Kimble Graham

Kimble Graham, also known as "Kimball," was born 1824 in Essex County, New York.

In 1850 there was a 24-year-old engineer named Kimball Graham, born in New York living in Northfield, Summit County, Ohio, with his wife Maria (b. 1823 in Ohio) and their children, all born in Ohio: Otis (b. 1843) and twins William and Mary (7 months old).

Kimble was married to a woman possibly named Pline (b. 1814 in New York), and they had at least three children: Reuben (b. 1843), Orval (b. 1845) and Mary E. (b. 1853).

Kimble and his wife moved to Ohio before 1853 but by 1860 Kimble was working as a farmer and machinist living in Hopkins, Allegan County with his wife and children.

Kimble stood 5’9” with blue eyes, brown hair and a fair complexion, and was 37 years old and probably still living in Allegan County or possibly in Georgetown, Ottawa County when he enlisted in Company I on May 13, 1861. (Company I was made up largely of men from Ottawa County, particularly from the eastern side of the County.)

By late August of 1861 Kimble was hospitalized in Annapolis, Maryland, for reasons unknown. On August 21, Kimble wrote to General Mansfield, commanding the hospital at Annapolis, Maryland, complaining about his doctor and seeking a discharge from the army. Doctor Burns, he wrote, “may be a good doctor, [but] as far as I can say about him in that case I can say to you that he keeps men soldiers here two or three weeks and won't fill out their papers for discharge if we ask him to fill out the papers he says I put you in the guardhouse if you don't stop talking.” Graham further claimed that Burns “says I have no authority to make out your papers, you have to get your captain to fill the papers out, and I been examined by the doctors four weeks ago last Monday and he said I can't never be a well man to do duty. . . .”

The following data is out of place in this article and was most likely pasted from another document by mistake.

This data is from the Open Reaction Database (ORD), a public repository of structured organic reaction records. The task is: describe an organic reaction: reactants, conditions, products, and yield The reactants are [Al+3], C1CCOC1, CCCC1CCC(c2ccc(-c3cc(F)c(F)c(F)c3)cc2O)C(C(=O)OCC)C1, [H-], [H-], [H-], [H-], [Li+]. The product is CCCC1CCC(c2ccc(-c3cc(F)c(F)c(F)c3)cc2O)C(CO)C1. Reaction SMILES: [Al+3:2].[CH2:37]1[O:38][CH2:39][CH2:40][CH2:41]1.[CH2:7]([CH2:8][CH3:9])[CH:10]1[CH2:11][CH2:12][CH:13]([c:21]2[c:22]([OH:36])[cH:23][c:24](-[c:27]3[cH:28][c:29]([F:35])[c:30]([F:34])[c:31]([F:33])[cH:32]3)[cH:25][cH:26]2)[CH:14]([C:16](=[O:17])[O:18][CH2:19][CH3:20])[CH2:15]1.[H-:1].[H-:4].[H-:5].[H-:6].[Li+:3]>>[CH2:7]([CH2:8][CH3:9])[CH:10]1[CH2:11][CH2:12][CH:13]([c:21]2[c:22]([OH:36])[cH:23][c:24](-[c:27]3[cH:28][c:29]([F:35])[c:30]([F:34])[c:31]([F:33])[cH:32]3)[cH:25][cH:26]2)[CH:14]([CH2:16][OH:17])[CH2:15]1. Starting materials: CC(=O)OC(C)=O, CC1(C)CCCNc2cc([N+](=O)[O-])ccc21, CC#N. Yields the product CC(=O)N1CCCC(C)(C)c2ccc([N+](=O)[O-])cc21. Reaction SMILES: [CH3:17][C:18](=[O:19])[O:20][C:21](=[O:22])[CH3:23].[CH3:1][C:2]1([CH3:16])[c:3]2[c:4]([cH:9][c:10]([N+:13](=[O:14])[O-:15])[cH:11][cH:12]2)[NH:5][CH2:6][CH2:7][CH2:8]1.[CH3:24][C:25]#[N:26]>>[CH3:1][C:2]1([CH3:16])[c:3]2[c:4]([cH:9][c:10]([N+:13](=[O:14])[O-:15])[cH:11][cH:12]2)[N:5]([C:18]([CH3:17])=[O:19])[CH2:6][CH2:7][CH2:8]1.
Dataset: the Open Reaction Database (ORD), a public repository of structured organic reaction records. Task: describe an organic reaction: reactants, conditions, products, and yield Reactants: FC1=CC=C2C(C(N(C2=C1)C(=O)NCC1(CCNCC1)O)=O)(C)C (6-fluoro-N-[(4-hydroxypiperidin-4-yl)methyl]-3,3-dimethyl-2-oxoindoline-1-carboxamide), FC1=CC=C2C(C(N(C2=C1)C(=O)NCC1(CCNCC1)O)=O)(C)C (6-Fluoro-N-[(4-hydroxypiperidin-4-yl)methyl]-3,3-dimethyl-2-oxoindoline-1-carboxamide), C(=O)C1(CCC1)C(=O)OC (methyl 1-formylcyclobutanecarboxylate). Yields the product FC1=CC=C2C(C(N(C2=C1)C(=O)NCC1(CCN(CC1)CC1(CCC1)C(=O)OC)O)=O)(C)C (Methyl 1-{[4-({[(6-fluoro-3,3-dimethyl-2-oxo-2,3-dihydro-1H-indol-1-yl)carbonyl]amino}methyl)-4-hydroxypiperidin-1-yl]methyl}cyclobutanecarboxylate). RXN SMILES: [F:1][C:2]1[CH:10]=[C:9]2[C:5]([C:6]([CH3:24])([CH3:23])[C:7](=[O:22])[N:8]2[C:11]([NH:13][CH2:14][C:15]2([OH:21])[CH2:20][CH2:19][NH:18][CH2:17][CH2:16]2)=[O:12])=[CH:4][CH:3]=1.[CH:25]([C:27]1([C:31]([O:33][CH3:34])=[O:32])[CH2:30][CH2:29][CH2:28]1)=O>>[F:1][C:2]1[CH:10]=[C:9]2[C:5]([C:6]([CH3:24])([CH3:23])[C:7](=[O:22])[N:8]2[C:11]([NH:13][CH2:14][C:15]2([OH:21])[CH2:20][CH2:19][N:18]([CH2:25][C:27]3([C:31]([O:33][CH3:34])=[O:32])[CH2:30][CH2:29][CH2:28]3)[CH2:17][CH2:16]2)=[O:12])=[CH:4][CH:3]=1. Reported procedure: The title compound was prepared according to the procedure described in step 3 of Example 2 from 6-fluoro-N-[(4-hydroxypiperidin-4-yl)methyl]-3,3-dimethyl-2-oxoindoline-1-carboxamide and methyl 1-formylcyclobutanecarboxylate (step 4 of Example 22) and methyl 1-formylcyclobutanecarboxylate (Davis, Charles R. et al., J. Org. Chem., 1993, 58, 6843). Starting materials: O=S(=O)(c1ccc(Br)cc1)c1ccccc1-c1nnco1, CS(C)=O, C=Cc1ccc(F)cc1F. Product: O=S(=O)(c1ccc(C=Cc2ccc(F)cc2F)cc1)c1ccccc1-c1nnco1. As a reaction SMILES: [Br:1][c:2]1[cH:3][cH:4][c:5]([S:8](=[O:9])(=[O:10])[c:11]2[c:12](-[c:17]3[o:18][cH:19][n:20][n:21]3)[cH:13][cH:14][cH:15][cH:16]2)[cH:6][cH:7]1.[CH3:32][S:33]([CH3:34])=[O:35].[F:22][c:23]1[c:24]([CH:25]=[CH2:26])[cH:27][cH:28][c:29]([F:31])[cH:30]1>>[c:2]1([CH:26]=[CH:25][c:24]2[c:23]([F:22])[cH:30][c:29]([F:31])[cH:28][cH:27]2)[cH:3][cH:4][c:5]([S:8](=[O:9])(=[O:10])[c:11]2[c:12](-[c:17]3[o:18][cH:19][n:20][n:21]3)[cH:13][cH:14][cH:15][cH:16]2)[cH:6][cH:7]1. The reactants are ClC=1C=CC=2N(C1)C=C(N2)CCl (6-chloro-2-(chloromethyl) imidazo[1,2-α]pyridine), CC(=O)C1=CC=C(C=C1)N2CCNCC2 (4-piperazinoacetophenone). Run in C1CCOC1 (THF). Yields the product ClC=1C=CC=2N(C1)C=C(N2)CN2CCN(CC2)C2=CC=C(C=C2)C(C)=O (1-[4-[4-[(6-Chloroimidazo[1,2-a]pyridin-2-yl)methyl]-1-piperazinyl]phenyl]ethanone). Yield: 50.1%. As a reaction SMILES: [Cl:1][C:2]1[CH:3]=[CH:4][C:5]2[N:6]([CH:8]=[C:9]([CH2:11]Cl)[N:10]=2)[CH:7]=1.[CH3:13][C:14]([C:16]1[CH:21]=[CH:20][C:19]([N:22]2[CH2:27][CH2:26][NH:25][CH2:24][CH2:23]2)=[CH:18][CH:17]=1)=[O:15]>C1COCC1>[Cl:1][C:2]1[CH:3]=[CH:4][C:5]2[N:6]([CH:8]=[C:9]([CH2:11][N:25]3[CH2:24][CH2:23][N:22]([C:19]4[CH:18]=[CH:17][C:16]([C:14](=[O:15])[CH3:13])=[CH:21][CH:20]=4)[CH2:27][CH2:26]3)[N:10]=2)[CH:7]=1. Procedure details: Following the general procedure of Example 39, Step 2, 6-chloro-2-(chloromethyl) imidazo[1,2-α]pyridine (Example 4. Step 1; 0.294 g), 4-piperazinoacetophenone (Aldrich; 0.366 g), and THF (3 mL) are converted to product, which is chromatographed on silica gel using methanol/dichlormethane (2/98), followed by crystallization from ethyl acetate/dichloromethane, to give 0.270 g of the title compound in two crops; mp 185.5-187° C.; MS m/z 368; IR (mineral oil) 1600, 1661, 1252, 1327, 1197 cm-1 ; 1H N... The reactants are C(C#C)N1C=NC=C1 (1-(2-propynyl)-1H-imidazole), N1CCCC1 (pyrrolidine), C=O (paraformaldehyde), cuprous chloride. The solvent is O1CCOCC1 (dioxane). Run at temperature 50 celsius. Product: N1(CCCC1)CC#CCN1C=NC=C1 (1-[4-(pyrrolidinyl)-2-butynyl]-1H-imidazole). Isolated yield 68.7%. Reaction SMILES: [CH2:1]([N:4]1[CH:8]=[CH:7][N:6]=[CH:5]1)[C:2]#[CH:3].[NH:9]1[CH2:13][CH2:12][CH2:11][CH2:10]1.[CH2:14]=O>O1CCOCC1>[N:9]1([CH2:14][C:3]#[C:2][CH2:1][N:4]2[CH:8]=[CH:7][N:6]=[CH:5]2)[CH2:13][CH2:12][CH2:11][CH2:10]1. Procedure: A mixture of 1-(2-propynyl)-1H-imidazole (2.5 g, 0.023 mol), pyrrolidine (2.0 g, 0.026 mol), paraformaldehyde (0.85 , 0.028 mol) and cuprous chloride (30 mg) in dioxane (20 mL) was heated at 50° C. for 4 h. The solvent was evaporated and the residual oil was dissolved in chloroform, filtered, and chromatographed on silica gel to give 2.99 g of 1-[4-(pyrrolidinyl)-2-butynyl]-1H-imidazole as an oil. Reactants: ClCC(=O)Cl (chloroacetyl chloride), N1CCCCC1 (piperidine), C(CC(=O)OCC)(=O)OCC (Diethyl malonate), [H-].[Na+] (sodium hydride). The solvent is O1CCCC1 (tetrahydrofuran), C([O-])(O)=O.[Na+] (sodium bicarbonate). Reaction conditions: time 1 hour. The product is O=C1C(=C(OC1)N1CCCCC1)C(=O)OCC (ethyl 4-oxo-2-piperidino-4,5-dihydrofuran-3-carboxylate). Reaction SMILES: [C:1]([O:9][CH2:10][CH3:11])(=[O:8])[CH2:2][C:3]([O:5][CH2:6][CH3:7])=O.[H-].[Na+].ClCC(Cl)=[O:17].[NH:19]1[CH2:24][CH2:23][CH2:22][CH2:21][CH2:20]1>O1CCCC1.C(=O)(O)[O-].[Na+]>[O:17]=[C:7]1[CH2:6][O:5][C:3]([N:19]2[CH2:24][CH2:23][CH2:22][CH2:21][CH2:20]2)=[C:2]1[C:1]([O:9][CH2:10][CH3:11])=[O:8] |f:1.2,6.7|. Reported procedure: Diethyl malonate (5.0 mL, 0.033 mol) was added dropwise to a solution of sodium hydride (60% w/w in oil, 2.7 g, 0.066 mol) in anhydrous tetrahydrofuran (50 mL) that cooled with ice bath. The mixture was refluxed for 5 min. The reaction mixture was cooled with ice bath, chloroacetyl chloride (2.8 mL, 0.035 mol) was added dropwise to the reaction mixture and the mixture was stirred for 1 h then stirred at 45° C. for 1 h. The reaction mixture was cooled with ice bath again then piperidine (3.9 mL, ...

Graham also complained about the living conditions, that the food was inadequate, that they are confined to the hospital and all they have to eat and drink is “bitter coffee and four ounces bread to eat” and “at noon we have bread and soup and this for dinner.” He thought he should “be discharged soon for I have the [rheumatism] and bunches of blood veins on my legs and disabled for working or running fast if you could send a man here that can help the sick men away it would be a good cause to your soldiers which is suffering here so bad the[re] is a good many here not be able to do duty and it is too bad to keep them so long here suffering so much pain if we buy anything to eat to keep from starving he will put us in the guardhouse and that is the way we are nursed here they all get bread and water to drink that is all we get to in that place to eat.”

He was discharged for chronic rheumatism and varicose veins on October 11, 1861, at Fort Richardson, Virginia.

It is not known if he ever returned to Michigan.

He was probably living in Wisconsin when he married his second (?) wife, Sarah (b. 1829), on April 26, 1869 in Pierce County, Wisconsin. (She had been married once before to a man named Jackson.) By 1880 he was working as a farmer and living with his wife and stepchildren in Spring Lake, Pierce County, Wisconsin.

In 1873 he applied for and received a pension (no. 568570).

Kimble probably died in about 1886 and probably in Wisconsin.

In any case his widow was living in Wisconsin when she applied for and received a pension (no. 459660).